I could have simply said ‘polizia???’ –And the answer would have been: ‘No! ‘Pulizia!!!’ and maybe everyone would’ve giggled … I might have been embarrassed for a second…. but the conversation would have gone on, I would have been included and it wouldn’t have been a big deal

Now… depending on the context or the environment you’re in, maybe it’s not such a big deal if you don’t understand every single story.  Especially being in the company of friends, a social gathering, at dinner – like my example, or down the pub….. Maybe the important thing is being part of the social group and having fun. 

At work we can't afford NOT to understand

It is a horrible feeling when you think you have misunderstood something, when people have expectations of you but you aren’t sure about something because you couldn’t understand, if you act on something that you’re not sure about it could be potentially be a disaster.

Therefore, the next time you are in this situation, speak up and admit that you are not following. Don’t sit there and pretend that everything is ok. A little bit of embarrassment if better than a big bout of anxiety!

2. Don’t freeze up and go mute

In this scenario you are like a rabbit in headlights – this expression means that you are so frightened or surprised that you can’t move and you can’t think – you have that expression and you freeze.

This happens when you don’t understand something and you’re probably already feeling a bit nervous. So maybe you’re speaking to a native English speaker, who is speaking really fast, or maybe they have an accent that you’ve never heard before and you can’t understand the words. 

A rabbit in headlights idiom

What can happen in this situation is that you are asked a question – you don’t know what to say – you freeze – and the conversations stops – it’s awkward and you feel like an idiot. Has this ever happened to you? It’s happened to me more times than I’d like to admit. So how do we deal with it?

Communication is everyone's responsibility

The first thing to remember is that communication is everyone’s responsibility. It isn’t 100% your responsibility to understand – it’s also the speaker’s job to make himself or herself understood. 

This is an essential mindset change that can help communicate more effectively

Native speakers can be clueless!

Clueless means unaware, insensitive. Imagine yourself in the speaker’s shoes. Let’s say you are from the UK and you talking to the real you at the coffee machine – maybe you’re chatting about what you did at the weekend or something like that. So the UK version of you hears the real you speak English. You seem pretty fluent!  The UK version of you is completely insensitive to what it’s like speaking in a foreign language, because you are used to the world speaking in English to you.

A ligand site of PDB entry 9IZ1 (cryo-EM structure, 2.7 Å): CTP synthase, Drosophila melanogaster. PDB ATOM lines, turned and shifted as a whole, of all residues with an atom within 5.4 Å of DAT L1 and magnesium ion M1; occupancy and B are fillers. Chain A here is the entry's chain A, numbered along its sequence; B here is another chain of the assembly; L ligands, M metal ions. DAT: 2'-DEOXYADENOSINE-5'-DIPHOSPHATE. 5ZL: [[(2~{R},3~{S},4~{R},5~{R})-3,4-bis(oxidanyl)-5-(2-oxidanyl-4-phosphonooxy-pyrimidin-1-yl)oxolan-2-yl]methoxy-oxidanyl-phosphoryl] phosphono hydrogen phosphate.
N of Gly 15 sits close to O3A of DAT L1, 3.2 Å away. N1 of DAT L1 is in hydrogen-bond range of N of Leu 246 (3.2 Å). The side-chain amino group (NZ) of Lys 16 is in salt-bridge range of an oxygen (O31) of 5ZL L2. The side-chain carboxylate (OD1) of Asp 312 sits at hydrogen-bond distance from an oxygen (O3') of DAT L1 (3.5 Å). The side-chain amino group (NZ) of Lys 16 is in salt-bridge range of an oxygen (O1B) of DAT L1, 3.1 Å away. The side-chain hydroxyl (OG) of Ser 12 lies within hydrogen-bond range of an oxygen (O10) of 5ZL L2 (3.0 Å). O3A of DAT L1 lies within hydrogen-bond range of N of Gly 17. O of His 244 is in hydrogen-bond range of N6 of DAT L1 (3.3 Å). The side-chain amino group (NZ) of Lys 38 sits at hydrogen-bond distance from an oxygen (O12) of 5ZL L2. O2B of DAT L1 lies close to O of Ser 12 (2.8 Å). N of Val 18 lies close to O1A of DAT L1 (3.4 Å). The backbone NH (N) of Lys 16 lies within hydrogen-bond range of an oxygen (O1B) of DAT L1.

In fact, the majority of native speakers don’t speak a second language … yep, I studied French at school for all of three minutes, but in a noncommunicative way and I’m lucky if I can still remember one or two words in French. In fact, going a bit further – most of us are not even aware of our own language. I will bet you money if you ask a regular English person to explain the present perfect or ask them what a phrasal verb is …. the majority of them won’t know. We don’t learn English grammar properly at school. 

Therefore, for whatever reason; arrogance, ignorance, whatever the reason; it is likely that the person you are speaking to doesn’t understand that you are struggling to understand. They hear you speak some English and they presume that you are fluent.

Consequently, by putting yourself in his shoes right or wrong – it could be weird for that person, if you suddenly go mute. He is probably going to think you are a bit strange, or rude

This is where we come back to communication being a two-way street. Sometimes you need to tell people what’s going on in your head! You need to communicate that you don’t understand. 

And it is ALWAYS okay to admit it. So the lesson is, instead of freezing – make the person you are speaking to aware. Again, there are many ways to do this, and you’ll find lots of examples in the guide, but for now, it’s enough to say a simple smile and a little apology can go a long way:

I’m sorry I don’t understand. 

-I’m not following, could you speak a bit more slowly please? 

Moreover, the reaction of a normal person will probably be, Oh yes, sorry! Of course!

Now, I want you to think about these questions: Have you ever felt like a rabbit in headlights when speaking English? Have you ever frozen and gone mute? What happened? Were you able to continue the conversation or did the conversation end there? What could you do differently next time?

Feel free to leave any thoughts in the comments.

3. Don’t overuse ‘Can you repeat that please?’.

I know this will be controversial, but I think this is probably one of the most ineffective phrases in English!